It is thought that Israel will neither be the first nor last nation to impose cash-restrictive measures to spur digital payments.
Authorities in Israel on August 1, 2022, announced that it has put in place more restrictions on cash payments as a strategy to fight illegal activity and spur digital payments in the nation.
Since January 2019, Israeli businesses and consumers have seen limits on cash payments under the Law for the Reduction in the Use of Cash. It is aimed at moving the country’s citizens and businesses toward digital payments, enabling authorities to more readily track tax evasion, black market activity, and money laundering.
From August 1, 2022, the limits on cash payments have now been tightened to 6,000 Israeli Shekel (NIS), which is equivalent to $1,760 United States dollars (USD) for business transactions and NIS 15,000 ($4,400) in personal transactions.
More restrictions are expected to come in the future, banning the stockpiling of over NIS 200,000 shekels ($58,660) in cash at private homes.
Tamar Bracha, who is allegedly in charge of executing the law on behalf of the Israel Tax Authority (ITA), recently told Media Line that restricting the use of cash will increase the difficulty of criminal activity, stating:
“The goal is to reduce cash fluidity in the market, mainly because crime organizations tend to rely on cash.”
In the meantime, the new limits placed on hard-cash transactions have been seen by some as a good sign for future crypto adoption in the country.
On July 30, Crypto influencer Lark Davis told his 1 million followers on Twitter that Israel is not the first and will not be the last nation to introduce such limitations, and took the chance to reference Bitcoin in his post.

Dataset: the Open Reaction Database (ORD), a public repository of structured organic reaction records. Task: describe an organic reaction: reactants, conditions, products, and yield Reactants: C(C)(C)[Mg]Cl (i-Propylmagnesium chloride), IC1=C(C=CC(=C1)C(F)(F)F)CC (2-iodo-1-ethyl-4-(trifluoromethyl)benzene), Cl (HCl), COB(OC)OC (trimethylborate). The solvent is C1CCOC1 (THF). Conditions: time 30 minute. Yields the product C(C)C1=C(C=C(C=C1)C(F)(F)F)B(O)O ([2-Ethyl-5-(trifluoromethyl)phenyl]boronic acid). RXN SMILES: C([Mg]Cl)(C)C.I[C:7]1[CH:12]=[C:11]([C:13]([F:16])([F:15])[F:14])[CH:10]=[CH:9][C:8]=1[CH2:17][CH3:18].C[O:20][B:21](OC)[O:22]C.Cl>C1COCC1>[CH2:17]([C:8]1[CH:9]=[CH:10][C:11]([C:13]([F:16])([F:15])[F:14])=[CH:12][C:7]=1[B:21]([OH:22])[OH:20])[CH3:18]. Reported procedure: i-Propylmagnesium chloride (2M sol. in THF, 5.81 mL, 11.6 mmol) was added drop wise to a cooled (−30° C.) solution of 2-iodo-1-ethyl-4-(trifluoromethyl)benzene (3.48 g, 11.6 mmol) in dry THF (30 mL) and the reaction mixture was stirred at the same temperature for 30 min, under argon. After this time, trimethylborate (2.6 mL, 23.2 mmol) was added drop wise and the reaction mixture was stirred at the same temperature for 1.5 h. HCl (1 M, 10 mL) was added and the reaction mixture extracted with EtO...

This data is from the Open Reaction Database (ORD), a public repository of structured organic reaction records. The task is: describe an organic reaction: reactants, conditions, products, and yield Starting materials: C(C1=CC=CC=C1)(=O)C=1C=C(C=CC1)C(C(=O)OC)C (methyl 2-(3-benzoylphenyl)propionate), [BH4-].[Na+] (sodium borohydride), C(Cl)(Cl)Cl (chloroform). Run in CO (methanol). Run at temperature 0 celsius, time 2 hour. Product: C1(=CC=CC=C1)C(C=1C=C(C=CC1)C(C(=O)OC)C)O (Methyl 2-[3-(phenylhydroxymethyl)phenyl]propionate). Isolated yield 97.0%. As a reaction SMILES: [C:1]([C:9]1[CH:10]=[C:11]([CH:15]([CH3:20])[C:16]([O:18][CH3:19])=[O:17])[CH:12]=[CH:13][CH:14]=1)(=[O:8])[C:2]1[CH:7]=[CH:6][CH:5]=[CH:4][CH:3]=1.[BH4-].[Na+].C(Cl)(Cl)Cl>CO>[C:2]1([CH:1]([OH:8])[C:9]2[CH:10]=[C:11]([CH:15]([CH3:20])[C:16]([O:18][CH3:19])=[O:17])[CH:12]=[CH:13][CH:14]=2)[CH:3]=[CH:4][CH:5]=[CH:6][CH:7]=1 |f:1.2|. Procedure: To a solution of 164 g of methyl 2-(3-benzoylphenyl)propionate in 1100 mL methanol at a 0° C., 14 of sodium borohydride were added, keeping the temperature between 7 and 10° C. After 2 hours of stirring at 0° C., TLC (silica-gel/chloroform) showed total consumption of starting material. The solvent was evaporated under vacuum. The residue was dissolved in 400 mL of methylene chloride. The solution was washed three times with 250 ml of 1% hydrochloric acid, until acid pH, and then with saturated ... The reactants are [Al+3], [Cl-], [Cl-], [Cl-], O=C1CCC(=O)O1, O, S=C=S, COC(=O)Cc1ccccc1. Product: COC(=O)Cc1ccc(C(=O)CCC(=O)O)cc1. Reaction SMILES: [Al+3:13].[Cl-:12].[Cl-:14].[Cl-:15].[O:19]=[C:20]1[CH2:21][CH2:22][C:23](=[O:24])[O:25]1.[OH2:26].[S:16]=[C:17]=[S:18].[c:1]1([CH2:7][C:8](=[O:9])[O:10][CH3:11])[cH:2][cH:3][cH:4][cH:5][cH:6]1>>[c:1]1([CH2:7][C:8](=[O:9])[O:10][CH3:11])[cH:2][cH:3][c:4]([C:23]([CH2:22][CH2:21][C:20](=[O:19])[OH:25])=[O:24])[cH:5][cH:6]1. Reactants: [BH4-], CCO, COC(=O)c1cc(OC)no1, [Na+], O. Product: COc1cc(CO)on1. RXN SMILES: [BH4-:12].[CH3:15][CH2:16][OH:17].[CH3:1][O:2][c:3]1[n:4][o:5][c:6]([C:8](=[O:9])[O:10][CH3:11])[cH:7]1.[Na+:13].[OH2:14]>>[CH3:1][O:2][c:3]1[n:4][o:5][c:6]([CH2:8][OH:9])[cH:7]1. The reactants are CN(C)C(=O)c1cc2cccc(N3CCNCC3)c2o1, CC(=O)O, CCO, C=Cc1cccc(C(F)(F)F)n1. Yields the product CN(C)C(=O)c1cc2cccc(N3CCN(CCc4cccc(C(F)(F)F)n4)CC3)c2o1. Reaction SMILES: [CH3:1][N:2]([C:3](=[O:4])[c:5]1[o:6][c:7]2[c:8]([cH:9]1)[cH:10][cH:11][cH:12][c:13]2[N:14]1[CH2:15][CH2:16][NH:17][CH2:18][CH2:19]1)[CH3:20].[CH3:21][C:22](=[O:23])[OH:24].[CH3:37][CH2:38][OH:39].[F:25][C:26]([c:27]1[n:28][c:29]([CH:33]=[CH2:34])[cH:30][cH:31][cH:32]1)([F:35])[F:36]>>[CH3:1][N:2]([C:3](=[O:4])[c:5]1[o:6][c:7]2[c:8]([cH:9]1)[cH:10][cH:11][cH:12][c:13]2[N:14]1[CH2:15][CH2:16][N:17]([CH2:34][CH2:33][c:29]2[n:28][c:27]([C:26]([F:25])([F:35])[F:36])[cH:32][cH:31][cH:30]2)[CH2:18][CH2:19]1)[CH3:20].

From Monday Israel will ban cash payments over $4,400! That means you cannot pay cash for a used car, designer bag, or any other higher ticket item.
Not the first or last country to introduce such restrictions.
— Lark Davis (@TheCryptoLark) July 30, 2022
In the meantime, strategic investor Lyn Alden, the founder of Lyn Alden Investment Strategy stated that the trend “will probably continue to other countries over time.”Buy Crypto Now
CBDCs And Crypto Regulation In Israel
The nation is also one of the many nations in the region exploring central bank digital currencies (CBDCs), having first considered a CBDC at the end of 2017.
In May, the Bank of Israel revealed the responses to a public consultation around its plans for a “digital shekel,” indicating that there was huge support for continued research on CBDCs and how they would affect the payments market, legal and technological issues, and financial and monetary stability.
In June, the Bank of Israel said that it had conducted a lab experiment that examined user privacy and smart contracts’ use in payments, marking its first technological experiment with a CBDC.
The nation is also in the process of developing a regulatory infrastructure around digital assets. During 2022’s yearly Israel Crypto Conference in May, Jonathan Shek of Oz Finance showed that Israel’s financial authorities had been preparing an extensive and holistic regulatory network for digital assets.
While he did not provide an exact date, Shek teased it would come soon since the Israeli government was keen to foster the growth of the crypto sector in their state in case it is done responsibly.